Review – In the mood for love

In the mood for love

‘In the mood for love’ directed by Kar Wai Wong is set in a Shanghai enclave in Hong Kong in 1962. This movie is centered on two people who have rented adjacent rooms in a small, cramped up apartment. The journey of the protagonists through unrequited love in their marital life and a building of a relationship with each other, are shown in a romantic melancholic manner.

Wong’s use of repetition, colour, and series of revelations have helped in the development of the plot. There are contrasting factors among the protagonists and the other characters. Chow’s friend, Su’s boss and the landladies have abrasively loud characters, differing extensively from the quiet and soft personalities of the lead couple which make the journey through the movie unique.

Apart from the use of the supporting characters with distinct personalities, Wong has also been successful in using the absence of characters in the plot of the story. The lead couple’s cheating spouses are never seen in totality. They are either covered by the corridors of furniture or just by their voices. However the viewer can still feel their impact and their presence.

There is a dwindling of characters towards the end of the movie, which is another contrasting setting chosen by the director. The compact tenant that is seen crowded with people and packed with noise throughout the movie is seen deserted and uninhabited by the end, which adds to the essence of absence. The struggle of being cheated on, and moving into a complicated relationship with the cheated, can be seen exemplified by the empty flats and the less of characters through the film.

The protagonists relationship with their spouses that was lived in solitary can be mirrored to the repetitive use of long and empty corridors. The presence of these corridors was always shown in the scenes where the protagonists were away from each other, or thinking about their unfaithful marriage. A distinct frame, which repeats through the movie, is the position of the protagonist in the corridors, as they are either standing outside of them or it is empty. This can be related to the loneliness felt by the lead couple and their attempts to put an end to it.

Wong’s use of repetition seen by the constant use of frames with corridors is also given importance to by the cinematographers: Mark Lee Ping Bin, Kwan Pun Leung, and Christopher Doyle. They have made the use of tight and long shots extensively during these frames to increase the thematic and emotional aspect of the film.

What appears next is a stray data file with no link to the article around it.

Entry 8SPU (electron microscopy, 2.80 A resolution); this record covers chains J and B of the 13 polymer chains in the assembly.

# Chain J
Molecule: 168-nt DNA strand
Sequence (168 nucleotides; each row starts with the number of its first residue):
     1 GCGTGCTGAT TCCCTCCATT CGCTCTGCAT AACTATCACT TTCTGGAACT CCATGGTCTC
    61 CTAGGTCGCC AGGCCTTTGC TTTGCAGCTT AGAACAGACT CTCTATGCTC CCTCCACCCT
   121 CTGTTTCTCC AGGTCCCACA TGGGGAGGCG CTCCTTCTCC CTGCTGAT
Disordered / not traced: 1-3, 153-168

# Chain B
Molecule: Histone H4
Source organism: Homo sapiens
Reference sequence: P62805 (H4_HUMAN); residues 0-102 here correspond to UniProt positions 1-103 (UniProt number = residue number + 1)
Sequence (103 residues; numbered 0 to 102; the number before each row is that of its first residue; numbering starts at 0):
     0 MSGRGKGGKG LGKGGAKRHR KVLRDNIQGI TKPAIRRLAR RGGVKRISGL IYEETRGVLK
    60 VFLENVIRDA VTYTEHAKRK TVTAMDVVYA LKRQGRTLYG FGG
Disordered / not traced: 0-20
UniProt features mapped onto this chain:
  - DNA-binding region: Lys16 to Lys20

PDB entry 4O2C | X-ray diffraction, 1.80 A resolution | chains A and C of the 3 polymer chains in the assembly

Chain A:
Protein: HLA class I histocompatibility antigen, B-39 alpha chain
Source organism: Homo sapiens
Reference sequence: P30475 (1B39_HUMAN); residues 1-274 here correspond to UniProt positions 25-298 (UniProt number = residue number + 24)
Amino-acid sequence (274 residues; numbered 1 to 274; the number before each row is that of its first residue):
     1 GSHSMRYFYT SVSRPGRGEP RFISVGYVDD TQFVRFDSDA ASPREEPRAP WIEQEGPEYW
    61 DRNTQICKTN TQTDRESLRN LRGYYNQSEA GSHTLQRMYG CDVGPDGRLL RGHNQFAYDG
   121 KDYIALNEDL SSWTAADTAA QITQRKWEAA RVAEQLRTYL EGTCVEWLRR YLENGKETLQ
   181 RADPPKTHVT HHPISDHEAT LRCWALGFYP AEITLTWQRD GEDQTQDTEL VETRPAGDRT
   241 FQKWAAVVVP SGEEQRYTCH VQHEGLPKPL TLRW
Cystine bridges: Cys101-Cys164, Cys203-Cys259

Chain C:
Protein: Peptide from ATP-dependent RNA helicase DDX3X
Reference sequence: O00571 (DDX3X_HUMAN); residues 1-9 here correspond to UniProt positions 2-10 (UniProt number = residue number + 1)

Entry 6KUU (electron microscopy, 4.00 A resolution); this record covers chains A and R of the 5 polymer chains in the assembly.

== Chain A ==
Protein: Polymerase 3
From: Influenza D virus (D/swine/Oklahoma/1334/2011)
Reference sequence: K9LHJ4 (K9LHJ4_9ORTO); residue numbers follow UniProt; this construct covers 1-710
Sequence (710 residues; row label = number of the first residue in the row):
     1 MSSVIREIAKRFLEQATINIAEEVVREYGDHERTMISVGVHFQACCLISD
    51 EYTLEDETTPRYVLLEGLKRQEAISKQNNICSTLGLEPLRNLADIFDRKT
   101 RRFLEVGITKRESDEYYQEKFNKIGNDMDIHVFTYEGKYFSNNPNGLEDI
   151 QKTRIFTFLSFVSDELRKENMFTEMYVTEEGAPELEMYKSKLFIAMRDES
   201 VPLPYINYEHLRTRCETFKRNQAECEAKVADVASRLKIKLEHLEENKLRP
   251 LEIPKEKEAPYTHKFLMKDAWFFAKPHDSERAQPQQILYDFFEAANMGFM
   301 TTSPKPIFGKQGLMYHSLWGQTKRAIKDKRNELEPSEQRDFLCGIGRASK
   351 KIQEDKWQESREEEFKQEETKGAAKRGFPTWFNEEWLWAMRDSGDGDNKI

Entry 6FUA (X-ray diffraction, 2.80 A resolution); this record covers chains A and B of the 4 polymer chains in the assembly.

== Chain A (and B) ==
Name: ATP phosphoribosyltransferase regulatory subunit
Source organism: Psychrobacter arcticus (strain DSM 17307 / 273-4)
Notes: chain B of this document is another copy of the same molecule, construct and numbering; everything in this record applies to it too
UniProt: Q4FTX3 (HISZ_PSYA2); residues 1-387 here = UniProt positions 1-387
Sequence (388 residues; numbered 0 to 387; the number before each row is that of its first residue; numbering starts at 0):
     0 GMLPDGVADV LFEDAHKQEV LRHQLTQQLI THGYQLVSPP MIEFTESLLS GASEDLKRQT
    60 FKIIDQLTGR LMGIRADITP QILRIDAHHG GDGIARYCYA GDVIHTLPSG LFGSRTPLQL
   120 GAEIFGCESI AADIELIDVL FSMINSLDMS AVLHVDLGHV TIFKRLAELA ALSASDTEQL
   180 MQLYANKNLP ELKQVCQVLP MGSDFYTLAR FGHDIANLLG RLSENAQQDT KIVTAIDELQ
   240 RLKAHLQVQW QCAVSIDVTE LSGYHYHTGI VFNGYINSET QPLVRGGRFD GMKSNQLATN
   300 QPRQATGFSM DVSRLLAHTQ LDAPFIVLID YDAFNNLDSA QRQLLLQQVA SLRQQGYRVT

Apart from the style of shooting, the cinematographers have also made use of repetition when they show scenes of the protagonist and a build up of their relationship. The scenes of the lead couple even when they were together were always shown through a mirror or a window and never seen in the same frame. In these single shots, every reaction that had its own identity was captured and shown to the viewer. Therefore they have metaphorically shown the duality amongst the protagonists even when they are in the same setting.

The running of parallel narratives along with the tragedies and growing love story between the protagonists is an interesting tool used by the director to break a monotony that could set into the story line. These different narratives are seen linked to each other with their relation to the leads. Apart from the narratives of the surrounding characters, the different roles played by the protagonists, when they tried mimicking the relation of their spouses or the scene of how they perceived the affair to start, ran parallel to the center story.

Music is a huge contributor to the movie. It keeps the story interesting and engages the viewer by projecting the feeling of an action sequence even though there is none. Throughout the film there are only two tracks that are used. This music is used during the scenes of revelations, or during the build up of the leads relation. The monotony of the music creates a routine for the couple and the repetition of it causes their relationship to grow stronger. The recurrent tracks also play a role in associative memory, as the sound of the track will always make the viewer relate to the protagonist. Apart from associating the viewers with the central characters, the music also reflects how the lead had the same thought processes at the same time.

The change in the moods of the protagonist can be clearly seen through the changes in the costumes of Su. In the beginning of the film, Su wears dark colours with striped patterns, projecting the dismal mood. The time when Su and Chow start getting to know each other over their lunch dates, she starts to wear bright colours with floral patterns, projecting the mood of a blossoming relation.

Kar Wai Wong has made use of repetitive motifs to make the viewer resonate and relate to multiple signifiers that can be seen projecting from this film. His jagged edits, and use of colour has been used to symbolize the passage of time. The last scene where Chow whispers in the hole of a tree creates a melancholic romantic and emotional mood. The fact that still the very end of the movie, the protagonists were still with their spouses and had moved on with time, showed their realization of how they were never meant to be. The compact use of dialogues and tight shots of expressions, helped the viewer grasp and become a part of the journey and exceptional love story.


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